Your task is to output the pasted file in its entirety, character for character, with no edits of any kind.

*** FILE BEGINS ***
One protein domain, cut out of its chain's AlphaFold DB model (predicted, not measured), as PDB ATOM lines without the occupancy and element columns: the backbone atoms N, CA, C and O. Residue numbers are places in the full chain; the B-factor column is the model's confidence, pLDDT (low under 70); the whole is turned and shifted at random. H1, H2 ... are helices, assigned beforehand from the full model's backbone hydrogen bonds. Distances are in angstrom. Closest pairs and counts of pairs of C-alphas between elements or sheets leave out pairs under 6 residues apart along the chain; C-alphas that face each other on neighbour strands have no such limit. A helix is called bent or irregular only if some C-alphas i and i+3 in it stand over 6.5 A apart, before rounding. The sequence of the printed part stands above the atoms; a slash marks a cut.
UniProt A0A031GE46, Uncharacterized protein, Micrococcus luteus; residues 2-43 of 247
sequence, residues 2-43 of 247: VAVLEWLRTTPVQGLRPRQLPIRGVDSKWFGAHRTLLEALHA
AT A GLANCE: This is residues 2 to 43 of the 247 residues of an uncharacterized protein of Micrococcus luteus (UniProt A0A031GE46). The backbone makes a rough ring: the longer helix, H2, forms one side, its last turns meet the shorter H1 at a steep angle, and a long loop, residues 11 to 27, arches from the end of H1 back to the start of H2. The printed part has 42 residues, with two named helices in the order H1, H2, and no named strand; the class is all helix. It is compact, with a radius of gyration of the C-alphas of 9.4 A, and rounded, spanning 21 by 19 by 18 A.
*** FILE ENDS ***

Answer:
One protein domain, cut out of its chain's AlphaFold DB model (predicted, not measured), as PDB ATOM lines without the occupancy and element columns: the backbone atoms N, CA, C and O. Residue numbers are places in the full chain; the B-factor column is the model's confidence, pLDDT (low under 70); the whole is turned and shifted at random. H1, H2 ... are helices, assigned beforehand from the full model's backbone hydrogen bonds. Distances are in angstrom. Closest pairs and counts of pairs of C-alphas between elements or sheets leave out pairs under 6 residues apart along the chain; C-alphas that face each other on neighbour strands have no such limit. A helix is called bent or irregular only if some C-alphas i and i+3 in it stand over 6.5 A apart, before rounding. The sequence of the printed part stands above the atoms; a slash marks a cut.
UniProt A0A031GE46, Uncharacterized protein, Micrococcus luteus; residues 2-43 of 247
sequence, residues 2-43 of 247: VAVLEWLRTTPVQGLRPRQLPIRGVDSKWFGAHRTLLEALHA
AT A GLANCE: This is residues 2 to 43 of the 247 residues of an uncharacterized protein of Micrococcus luteus (UniProt A0A031GE46). The backbone makes a rough ring: the longer helix, H2, forms one side, its last turns meet the shorter H1 at a steep angle, and a long loop, residues 11 to 27, arches from the end of H1 back to the start of H2. The printed part has 42 residues, with two named helices in the order H1, H2, and no named strand; the class is all helix. It is compact, with a radius of gyration of the C-alphas of 9.4 A, and rounded, spanning 21 by 19 by 18 A.